Dexcom G6’s applicator issue frustrates patients, caregivers

Some of Dexcom’s G6 applicators were getting stuck to the wearable CGM, but the company said it has worked to remedy this issue.
By Laura Lovett
04:02 pm
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For years, Dexcom has been one of the leading competitors in the continuous glucose monitoring space. While the company is focused on looking ahead, that’s not to say there haven’t been some bumps in the road along the way.

In 2018, its Dexcom G6, an integrated continuous glucose monitoring system, got the green light from the FDA, making it the first interoperable CGM to get the designation. However, after the system launched multiple customers began to notice that some devices' applicators were getting stuck to the wearable. 

The company acknowledged that the issue has impacted what it is calling a “small percentage” of the sensors, and said it has also worked to solve the issue. 

“We have had some failure rates in the field that some users experienced. When they pressed the button to deploy the sensor, it doesn’t complete the cycle of deployment,” Jake Leach, Dexcom's chief technology officer, said. “So the applicator doesn’t release from the wearable, so you basically have the wearable and the applicator and they have not come apart like they’re supposed to. It’s a very low number of devices that have done that, but it’s enough that we weren’t happy with what we were seeing.”

This issue did create some tense moments for caregivers and users, who were unprepared for this kind of event. Nicole McLemore, who has two children with diabetes, said she made sure to upgrade to the G6 as soon as they were eligible, noting that it was supposed to be more accurate and smaller than previous versions. However, the applicator did become an issue for her family. 

“On my five-year-old we have had four [applicators] now that have gotten stuck on her,” McLemore told MobiHealthNews. “By stuck it means when you go to insert the applicator – you press a button and it goes in … but they jam and get stuck in them, and you have a little kid that is screaming.” 

On social media, diabetes groups were helping each other fix this issue – with some suggesting that hitting the applicator with a wooden spoon would help it release.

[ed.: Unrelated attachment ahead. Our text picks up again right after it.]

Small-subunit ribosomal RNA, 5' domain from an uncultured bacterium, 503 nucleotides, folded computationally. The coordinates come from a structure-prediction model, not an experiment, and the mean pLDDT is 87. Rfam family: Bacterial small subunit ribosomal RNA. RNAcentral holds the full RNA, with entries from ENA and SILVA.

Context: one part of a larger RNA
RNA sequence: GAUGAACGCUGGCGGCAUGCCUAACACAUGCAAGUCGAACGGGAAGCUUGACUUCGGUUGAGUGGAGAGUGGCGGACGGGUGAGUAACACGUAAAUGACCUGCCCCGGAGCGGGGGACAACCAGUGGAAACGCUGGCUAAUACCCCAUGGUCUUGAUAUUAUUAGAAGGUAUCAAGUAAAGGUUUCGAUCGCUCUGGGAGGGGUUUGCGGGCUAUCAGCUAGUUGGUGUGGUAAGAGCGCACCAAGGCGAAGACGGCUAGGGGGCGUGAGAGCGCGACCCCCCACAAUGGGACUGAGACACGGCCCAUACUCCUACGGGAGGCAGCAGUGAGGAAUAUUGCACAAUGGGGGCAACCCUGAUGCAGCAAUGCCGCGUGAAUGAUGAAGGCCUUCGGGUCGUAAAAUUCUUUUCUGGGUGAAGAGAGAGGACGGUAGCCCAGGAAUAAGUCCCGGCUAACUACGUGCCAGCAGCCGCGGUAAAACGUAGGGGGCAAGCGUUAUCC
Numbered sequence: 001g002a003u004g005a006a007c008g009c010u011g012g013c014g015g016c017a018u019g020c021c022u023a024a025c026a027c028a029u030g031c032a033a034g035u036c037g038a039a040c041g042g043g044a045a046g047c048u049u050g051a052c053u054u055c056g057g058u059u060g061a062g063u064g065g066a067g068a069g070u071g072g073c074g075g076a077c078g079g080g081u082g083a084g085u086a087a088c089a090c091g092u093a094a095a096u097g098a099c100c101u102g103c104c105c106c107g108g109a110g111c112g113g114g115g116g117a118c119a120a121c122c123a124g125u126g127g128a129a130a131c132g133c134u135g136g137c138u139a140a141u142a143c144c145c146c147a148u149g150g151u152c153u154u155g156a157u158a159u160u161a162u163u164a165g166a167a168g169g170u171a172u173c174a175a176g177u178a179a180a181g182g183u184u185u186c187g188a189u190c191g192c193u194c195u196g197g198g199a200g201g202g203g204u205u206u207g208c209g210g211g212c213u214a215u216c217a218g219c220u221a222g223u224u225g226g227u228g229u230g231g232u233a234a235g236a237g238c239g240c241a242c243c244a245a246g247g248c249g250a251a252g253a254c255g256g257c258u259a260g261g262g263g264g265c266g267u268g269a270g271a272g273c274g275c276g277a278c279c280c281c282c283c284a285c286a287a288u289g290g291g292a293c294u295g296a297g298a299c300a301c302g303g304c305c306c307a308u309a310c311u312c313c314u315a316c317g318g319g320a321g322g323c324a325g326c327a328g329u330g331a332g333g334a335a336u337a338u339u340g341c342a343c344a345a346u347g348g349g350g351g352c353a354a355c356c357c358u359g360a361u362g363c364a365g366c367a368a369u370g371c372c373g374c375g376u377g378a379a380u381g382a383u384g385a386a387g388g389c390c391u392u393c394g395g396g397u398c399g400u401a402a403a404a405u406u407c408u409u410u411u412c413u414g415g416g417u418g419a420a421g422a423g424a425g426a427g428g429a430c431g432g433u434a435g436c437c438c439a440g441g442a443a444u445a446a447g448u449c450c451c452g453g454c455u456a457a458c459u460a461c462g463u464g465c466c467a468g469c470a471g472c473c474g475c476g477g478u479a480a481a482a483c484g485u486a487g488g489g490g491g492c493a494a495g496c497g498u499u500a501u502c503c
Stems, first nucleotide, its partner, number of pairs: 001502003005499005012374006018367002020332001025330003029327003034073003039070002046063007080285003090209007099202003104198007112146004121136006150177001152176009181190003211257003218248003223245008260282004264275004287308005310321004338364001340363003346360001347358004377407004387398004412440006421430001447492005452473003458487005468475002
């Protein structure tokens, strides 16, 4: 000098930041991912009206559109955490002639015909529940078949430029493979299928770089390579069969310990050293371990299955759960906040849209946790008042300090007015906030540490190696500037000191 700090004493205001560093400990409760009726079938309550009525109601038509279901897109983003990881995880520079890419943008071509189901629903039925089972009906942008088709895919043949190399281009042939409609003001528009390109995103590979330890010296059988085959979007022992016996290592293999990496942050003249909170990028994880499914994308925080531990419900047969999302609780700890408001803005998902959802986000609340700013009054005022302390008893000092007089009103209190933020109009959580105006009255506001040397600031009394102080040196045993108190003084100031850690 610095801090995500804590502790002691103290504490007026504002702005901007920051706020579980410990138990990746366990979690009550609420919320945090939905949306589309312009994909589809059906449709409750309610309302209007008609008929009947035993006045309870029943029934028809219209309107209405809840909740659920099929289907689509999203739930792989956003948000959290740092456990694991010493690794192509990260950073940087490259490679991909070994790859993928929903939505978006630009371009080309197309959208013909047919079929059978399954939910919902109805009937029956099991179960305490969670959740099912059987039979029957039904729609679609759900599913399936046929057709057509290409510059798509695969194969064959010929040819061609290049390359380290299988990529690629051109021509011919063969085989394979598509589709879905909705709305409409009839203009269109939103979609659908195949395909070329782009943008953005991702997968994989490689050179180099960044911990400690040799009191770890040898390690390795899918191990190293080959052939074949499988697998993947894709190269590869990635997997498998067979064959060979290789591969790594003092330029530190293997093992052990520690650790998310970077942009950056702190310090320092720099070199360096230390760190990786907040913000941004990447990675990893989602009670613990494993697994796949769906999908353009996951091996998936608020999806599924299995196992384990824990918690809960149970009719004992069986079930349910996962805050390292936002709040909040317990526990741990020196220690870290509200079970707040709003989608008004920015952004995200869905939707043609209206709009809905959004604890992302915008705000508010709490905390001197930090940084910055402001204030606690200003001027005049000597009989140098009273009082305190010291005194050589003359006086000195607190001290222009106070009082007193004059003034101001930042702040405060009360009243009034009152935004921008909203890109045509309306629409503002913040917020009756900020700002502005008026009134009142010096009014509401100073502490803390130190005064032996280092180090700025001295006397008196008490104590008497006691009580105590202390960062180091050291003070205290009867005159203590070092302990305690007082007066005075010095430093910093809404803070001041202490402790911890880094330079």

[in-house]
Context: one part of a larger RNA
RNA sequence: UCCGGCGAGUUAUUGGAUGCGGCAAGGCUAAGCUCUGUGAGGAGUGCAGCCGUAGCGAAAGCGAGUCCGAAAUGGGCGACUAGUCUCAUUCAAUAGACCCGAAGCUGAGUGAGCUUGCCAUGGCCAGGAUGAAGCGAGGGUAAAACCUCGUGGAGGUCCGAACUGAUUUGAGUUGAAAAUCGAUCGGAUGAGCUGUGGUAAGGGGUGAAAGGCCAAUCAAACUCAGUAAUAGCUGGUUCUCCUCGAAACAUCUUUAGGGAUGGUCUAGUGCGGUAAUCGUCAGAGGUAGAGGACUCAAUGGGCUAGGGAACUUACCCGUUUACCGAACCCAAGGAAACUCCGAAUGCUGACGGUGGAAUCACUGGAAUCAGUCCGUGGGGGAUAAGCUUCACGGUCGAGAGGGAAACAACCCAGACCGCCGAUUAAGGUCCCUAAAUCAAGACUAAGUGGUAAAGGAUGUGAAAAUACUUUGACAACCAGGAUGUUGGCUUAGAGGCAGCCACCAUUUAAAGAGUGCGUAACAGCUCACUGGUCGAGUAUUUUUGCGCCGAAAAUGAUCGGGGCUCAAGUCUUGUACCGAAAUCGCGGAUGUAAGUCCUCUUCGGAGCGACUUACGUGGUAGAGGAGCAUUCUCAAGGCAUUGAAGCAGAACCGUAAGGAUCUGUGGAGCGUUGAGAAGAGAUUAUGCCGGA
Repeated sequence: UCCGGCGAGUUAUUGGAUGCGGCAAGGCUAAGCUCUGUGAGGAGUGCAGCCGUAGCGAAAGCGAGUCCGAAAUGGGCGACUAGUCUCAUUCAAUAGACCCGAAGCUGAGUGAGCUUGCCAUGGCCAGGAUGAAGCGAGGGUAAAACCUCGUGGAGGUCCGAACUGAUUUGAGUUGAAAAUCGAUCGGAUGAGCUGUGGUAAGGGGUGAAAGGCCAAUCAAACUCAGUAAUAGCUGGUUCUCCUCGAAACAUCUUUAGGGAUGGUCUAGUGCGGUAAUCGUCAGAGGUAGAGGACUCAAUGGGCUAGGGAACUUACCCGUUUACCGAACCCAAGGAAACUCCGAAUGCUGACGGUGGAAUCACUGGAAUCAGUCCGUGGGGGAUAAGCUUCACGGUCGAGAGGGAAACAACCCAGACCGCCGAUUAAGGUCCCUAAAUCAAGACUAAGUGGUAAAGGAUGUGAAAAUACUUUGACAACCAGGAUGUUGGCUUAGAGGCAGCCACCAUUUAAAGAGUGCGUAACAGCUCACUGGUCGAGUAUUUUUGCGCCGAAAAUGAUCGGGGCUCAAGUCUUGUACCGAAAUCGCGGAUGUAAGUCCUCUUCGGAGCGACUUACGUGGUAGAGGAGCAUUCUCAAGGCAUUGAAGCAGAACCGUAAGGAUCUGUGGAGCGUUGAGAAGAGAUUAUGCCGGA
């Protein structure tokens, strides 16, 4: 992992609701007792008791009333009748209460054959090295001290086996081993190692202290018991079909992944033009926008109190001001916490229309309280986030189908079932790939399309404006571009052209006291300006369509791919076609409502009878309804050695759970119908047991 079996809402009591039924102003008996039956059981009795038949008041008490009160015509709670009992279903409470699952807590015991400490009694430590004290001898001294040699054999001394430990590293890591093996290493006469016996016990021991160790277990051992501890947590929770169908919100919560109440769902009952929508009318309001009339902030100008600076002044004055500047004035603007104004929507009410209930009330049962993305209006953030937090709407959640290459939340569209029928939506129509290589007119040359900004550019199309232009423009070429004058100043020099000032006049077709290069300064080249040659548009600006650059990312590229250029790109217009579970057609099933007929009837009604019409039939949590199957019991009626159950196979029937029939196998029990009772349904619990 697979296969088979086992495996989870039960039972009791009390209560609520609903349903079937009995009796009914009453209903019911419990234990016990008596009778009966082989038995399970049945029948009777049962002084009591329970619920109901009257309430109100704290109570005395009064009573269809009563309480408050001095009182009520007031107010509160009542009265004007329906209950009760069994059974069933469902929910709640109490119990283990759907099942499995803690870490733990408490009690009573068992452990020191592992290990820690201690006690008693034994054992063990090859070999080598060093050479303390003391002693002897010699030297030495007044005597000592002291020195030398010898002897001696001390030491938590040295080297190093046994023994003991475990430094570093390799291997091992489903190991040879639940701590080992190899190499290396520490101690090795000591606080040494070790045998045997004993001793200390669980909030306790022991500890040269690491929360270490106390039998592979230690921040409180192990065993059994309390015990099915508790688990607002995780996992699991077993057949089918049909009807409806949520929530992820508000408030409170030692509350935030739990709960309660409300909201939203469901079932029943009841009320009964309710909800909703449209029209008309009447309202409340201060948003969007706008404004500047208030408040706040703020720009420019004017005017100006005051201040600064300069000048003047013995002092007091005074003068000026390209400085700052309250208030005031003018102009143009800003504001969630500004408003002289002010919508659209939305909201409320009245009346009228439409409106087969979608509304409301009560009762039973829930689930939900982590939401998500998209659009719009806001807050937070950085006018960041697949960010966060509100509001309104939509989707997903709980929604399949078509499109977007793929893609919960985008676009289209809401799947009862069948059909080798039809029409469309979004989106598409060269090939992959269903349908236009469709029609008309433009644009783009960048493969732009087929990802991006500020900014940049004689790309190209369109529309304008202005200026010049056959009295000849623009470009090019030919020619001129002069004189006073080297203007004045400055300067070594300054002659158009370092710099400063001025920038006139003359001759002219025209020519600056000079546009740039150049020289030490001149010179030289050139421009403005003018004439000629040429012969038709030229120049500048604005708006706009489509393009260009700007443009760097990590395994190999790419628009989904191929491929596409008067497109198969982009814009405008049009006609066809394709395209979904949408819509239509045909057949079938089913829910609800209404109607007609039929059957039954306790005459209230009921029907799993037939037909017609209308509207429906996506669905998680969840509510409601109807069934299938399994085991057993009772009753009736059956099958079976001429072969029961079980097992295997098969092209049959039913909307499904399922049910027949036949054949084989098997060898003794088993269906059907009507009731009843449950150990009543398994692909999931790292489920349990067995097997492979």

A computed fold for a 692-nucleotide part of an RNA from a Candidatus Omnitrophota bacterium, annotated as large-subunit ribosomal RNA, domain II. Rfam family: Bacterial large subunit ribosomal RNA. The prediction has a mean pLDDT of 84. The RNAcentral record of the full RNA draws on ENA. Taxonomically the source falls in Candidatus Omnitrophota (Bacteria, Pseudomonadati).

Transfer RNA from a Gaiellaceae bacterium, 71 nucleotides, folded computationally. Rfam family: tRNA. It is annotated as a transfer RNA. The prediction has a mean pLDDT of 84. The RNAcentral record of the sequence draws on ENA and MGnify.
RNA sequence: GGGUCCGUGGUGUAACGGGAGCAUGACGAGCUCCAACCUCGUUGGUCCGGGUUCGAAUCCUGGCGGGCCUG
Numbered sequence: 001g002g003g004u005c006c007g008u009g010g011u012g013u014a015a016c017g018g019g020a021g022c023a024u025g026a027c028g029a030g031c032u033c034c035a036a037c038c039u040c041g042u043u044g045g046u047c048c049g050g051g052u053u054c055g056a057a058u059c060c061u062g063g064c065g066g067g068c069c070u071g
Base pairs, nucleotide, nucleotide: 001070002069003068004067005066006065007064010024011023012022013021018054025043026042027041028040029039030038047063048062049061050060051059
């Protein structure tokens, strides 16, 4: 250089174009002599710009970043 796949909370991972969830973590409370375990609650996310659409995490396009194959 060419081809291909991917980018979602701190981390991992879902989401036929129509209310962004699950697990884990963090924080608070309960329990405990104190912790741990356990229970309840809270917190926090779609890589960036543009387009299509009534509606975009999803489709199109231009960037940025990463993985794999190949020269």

“The first three [applicators] I didn’t know about hitting the side with a wooden spoon to help it retract. ... But you should not have to use a wooden spoon,” McLemore said. 

Laura Ricci, whose son uses the G6, said she saw it happen to him and heard about the issue on her Facebook group as well. 

“It’s common I have tons of posts about it on my diabetes group,” she said. “I have one of the largest diabetes groups for Type 1 diabetes on Facebook, and I can’t tell you the amount of times that people are posting about this, and showing the pictures of the thing attached to the body and they are hitting it with a wooden spoon and some people have found a little hole in the handle of a device and stick in a paper clip to see if they can release it or banging it with the back of a hammer. So it’s a manufacturing defect.”

Amy Martin had read about the issue on the Facebook group, but when it happened to her son, she was frantic. 

“He was not in pain but freaking out a little, and since I was in my tool drawer I picked up a screwdriver and hit the applicator with the handle of the screwdriver. It then released,” Martin wrote.

Leach said he sees this defect as a lesson learned for the company, and said they are addressing it. 

“As we continue to scale the product during our manufacturing processes, we’ve learned about how the equipment has been interacting with the device, and we’ve found that there were some issues in the processes of manufacturing,” he said. “And so we’ve improved those. It didn’t impact all the devices. It was a really small number, but we did have some issues where we needed to go in and fix the equipment and take a look at it. The good news is the users, if they do experience that, they can just peel the device off and put on another one, and we totally understand that’s an inconvenience, but it’s not a dangerous failure. It’s just a frustrating one that we don’t want our customers to experience.”

McLemore said that if she is down to the bottom of her supply, this can be more than just an inconvenience – though she notes she is generally well stocked with backup sensors. She also noted that her experiences with customer service varied greatly depending on the person at the other end of the call. 

As the company moves forward and looks ahead to produce their G7 products, which are due out in 2021, it is aiming to grow from this experience. 

“It’s a kind of a lesson learned – more, different kinds of inspections on the line. What else do you need to do when you scale, when you bring up a new piece of equipment? Part of scaling to build more product is you bring in new pieces of equipment. Often there’s been enhancements made, so that they can produce more devices per minute, for example. And so you always have to double-check that none of those things have impacted the device. And you know, you always learn something when you turn up production, so we’ve learned a tremendous amount over all the years manufacturing sensors at scale.”

 

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